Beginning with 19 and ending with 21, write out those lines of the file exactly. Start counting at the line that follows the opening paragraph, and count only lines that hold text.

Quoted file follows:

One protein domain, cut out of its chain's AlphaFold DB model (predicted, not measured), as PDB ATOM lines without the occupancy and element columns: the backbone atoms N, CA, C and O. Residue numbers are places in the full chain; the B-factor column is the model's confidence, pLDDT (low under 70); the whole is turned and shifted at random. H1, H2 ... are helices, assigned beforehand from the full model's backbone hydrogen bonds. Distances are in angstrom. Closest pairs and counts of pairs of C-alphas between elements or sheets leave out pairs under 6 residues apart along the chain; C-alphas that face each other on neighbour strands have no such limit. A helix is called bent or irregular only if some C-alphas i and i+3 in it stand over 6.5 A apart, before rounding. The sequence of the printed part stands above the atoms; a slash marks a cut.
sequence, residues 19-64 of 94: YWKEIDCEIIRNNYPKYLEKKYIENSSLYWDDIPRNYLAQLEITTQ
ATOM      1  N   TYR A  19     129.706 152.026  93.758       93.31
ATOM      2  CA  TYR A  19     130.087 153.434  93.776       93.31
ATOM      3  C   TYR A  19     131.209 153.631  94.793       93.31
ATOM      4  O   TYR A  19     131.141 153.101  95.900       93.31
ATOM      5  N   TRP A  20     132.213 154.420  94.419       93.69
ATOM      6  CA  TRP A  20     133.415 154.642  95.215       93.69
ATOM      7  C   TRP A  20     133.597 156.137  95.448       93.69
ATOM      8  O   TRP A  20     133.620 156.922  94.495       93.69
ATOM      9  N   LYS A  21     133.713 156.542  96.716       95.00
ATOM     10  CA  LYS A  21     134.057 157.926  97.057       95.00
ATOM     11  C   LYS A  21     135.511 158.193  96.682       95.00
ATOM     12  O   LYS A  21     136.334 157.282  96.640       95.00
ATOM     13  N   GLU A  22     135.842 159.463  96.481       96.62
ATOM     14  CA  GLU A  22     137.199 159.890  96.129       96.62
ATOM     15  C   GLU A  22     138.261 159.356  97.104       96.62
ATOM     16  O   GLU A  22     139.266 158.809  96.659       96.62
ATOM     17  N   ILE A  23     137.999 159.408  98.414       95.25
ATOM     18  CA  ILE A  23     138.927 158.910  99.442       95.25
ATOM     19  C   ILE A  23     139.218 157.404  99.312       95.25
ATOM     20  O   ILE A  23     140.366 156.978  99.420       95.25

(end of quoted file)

ATOM     18  CA  ILE A  23     138.927 158.910  99.442       95.25
ATOM     19  C   ILE A  23     139.218 157.404  99.312       95.25
ATOM     20  O   ILE A  23     140.366 156.978  99.420       95.25